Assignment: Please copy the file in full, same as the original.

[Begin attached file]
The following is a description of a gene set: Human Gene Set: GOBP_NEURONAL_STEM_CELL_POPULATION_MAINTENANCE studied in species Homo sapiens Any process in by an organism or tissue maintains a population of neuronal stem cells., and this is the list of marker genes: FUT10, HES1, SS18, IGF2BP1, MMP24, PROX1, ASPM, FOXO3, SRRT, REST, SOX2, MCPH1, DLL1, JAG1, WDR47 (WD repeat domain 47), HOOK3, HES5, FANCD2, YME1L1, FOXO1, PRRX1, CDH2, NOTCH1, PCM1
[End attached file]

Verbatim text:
The following is a description of a gene set: Human Gene Set: GOBP_NEURONAL_STEM_CELL_POPULATION_MAINTENANCE studied in species Homo sapiens Any process in by an organism or tissue maintains a population of neuronal stem cells., and this is the list of marker genes: FUT10, HES1, SS18, IGF2BP1, MMP24, PROX1, ASPM, FOXO3, SRRT, REST, SOX2, MCPH1, DLL1, JAG1, WDR47 (WD repeat domain 47), HOOK3, HES5, FANCD2, YME1L1, FOXO1, PRRX1, CDH2, NOTCH1, PCM1